Acquired myasthenia gravis in childhood

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Purpose of review

This review discusses recent studies on myasthenia gravis with onset in childhood (juvenile myasthenia gravis) and neonatal myasthenia gravis.

Recent findings

The occurrence of myasthenia gravis in childhood is strongly influenced by genetic and environmental factors. Juvenile myasthenia gravis is associated with antibodies to the acetylcholine receptor (AChR) in most patients. Thymoma is rare, but often malignant in children. The frequency of juvenile myasthenia gravis with antibodies to the muscle-specific kinase (MuSK) varies markedly in different countries; some distinct features have been described. Management of juvenile myasthenia gravis does not differ, on the whole, from that of adult myasthenia gravis. Timing of thymectomy in young children is still controversial.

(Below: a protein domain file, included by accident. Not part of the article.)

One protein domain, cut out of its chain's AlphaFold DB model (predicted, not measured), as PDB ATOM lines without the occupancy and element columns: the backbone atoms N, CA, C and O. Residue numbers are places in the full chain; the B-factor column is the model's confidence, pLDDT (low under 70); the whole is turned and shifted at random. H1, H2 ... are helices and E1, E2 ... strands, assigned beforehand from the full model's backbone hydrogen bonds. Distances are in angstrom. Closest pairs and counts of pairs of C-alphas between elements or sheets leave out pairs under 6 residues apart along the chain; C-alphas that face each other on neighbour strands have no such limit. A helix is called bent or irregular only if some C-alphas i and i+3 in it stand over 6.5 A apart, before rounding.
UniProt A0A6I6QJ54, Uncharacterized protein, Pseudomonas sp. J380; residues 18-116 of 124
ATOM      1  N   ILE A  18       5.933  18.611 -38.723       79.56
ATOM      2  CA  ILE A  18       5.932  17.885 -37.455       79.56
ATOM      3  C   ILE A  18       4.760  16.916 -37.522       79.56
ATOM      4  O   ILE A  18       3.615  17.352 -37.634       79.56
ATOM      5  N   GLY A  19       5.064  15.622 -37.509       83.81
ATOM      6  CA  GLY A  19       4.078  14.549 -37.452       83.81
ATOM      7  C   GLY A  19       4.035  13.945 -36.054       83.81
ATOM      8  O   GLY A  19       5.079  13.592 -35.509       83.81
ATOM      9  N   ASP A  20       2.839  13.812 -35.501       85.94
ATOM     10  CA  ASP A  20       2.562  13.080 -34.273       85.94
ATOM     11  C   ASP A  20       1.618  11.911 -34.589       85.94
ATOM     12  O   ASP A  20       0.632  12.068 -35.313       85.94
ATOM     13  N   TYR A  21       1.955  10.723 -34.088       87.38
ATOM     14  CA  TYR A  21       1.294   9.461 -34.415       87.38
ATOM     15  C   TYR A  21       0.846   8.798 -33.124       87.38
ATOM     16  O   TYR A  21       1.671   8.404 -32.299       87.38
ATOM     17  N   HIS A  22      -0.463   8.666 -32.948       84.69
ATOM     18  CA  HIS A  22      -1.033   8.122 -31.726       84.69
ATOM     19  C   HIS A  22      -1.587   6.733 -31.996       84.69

Recent findings

Maternal antifetal type AChR antibodies can cause persistent focal weakness in the offspring, while neonatal myasthenia gravis associated with MuSK antibodies is often a severe and protracted albeit transient disease.


Juvenile myasthenia gravis, like its adult-onset counterpart, is a heterogeneous disease. Clinical presentation is influenced by antibody status, ethnicity and age of onset. Treatment is very effective, but guidelines and controlled trials are needed.


The risk for neonatal myasthenia gravis appears to be markedly influenced by maternal antibody subclass and antigen specificity. Adequate treatment in mothers can reduce both frequency and severity of neonatal disease.

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